For anyone who doesn’t live on the upper east coast of the US right now, the buzz about Hurricane Sandy is probably some distant disaster. But last night, when the wind was howling so fiercly I thought our windows might shatter, it was very close and very real. There are wires dangling down across our driveway, and school has been cancelled for three days now. Our generator is keeping the food in our refrigerator fresh and our water running, so we’re luckier than most people, but it is amazing to think that we’re living through history right now. NYC hasn’t been shut down like this since the blizzard of ’88. Eighteen eighty-eight.
It’s interesting how we tend to take our luxuries for granted until they’re not available to us anymore. Today, my mother practically squealed with delight when she remembered that the garage doors were connected to the generator. When darkness fell at six and only the kitchen had working lights, I’m sure I wasn’t the only one who appreciated the daylight a little more. And without the usual technological distractions to separate us, we spent the evening playing Boggle and Luck of the Draw as a family. It was actually a lot of fun. We usually all watch murder mysteries together on Netflix when my dad gets home from work, but it’s a passive sort of family activity, and I think we all often forget how nice spending time together can be. (In moderation, though. I am getting a little stir-crazy after being trapped in this house with my parents for three days straight without contact to the outside world.)
Natural disasters tend to bring people together, within families and even between nations, but the extra kindness and the helping hands won’t last for long. Sure, today I’m playing board games with my family, today neighbors are lending each other food and transportation,today absences are being exused, today civilians are donating their time to aid the less fortunate. But what about tomorrow? What about next week? What about a month from now? The damage will be repaired, the power lines restrung and the trees cleared, homes restored, businesses running as usual. There will be no family game nights or generous volunteers.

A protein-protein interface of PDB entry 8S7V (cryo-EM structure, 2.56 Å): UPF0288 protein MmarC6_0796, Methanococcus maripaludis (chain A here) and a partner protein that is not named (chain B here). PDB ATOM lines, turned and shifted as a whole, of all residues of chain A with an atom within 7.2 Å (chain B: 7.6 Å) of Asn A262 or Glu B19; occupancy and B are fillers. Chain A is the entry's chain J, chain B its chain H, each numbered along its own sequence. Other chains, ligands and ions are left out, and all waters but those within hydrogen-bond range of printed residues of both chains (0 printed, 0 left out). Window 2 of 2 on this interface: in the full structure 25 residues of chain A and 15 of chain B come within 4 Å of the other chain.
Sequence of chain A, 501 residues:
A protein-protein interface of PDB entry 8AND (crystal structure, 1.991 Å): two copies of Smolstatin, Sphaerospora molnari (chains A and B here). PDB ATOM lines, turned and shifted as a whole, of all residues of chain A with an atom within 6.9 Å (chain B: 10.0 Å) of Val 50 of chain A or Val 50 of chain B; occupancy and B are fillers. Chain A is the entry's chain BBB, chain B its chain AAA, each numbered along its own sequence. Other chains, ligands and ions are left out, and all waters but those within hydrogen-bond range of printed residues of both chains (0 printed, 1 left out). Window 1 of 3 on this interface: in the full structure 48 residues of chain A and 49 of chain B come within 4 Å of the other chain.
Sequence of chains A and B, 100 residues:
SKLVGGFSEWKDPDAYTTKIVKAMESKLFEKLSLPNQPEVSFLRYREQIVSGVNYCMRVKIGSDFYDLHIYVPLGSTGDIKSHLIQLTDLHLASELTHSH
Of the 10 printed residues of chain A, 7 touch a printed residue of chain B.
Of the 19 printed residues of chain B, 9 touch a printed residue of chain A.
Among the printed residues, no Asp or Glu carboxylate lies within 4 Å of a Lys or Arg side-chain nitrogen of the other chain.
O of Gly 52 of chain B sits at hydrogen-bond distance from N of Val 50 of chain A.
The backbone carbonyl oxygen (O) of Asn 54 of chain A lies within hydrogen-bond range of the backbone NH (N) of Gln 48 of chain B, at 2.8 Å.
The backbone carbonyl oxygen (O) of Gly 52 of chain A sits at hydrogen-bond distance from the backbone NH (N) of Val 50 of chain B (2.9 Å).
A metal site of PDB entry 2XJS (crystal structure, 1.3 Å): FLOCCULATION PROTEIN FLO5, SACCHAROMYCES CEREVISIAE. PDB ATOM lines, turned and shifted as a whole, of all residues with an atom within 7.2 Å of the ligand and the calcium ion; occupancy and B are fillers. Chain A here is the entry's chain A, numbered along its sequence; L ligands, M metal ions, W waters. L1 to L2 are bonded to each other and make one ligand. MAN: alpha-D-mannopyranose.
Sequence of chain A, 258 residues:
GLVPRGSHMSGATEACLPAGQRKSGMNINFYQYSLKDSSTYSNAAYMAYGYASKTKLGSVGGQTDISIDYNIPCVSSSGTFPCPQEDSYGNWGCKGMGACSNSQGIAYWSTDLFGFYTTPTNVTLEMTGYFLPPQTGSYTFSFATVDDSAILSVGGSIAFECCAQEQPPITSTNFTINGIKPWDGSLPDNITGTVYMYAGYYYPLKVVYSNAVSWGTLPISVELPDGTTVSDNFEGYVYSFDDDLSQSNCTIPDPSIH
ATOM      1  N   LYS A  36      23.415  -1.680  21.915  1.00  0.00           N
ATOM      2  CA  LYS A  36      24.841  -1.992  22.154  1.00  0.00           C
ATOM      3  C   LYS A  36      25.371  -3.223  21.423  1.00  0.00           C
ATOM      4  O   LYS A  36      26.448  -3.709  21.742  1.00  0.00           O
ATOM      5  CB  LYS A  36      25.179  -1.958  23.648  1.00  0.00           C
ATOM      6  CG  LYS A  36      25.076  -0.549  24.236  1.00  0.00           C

Some people would argue that there’s no need for that sort of thing when daily activities haven’t been disrupted, but I beg to differ. If we can be so charitable and understanding in the face of danger and destruction, why can we not carry that attitude into our normal lives? What’s the excuse to be rude, to make assumptions, to ignore other people’s cries for help? Why is a homeless person less deserving of food than a flood victim? Why not invite your neighbor over for dinner on a night when she does have power?
When I walked into the kitchen this morning, the radio was on. Whoever was speaking insisted that New York was the greatest city, the strongest city in the world, and not only was it going to bounce back from this storm, we were going to “rebuild it even better than before.” I snorted into my coffee at this absurd optimism, but then I stopped to wonder: why not? Why not build a brighter tomorrow? I, for one, intend to take a few extra steps every day to be a little kinder, a little more helpful, a little more understanding, without expecting anything in return. Perhaps I can’t change human nature, but what harm could a little extended storm-hospitality do?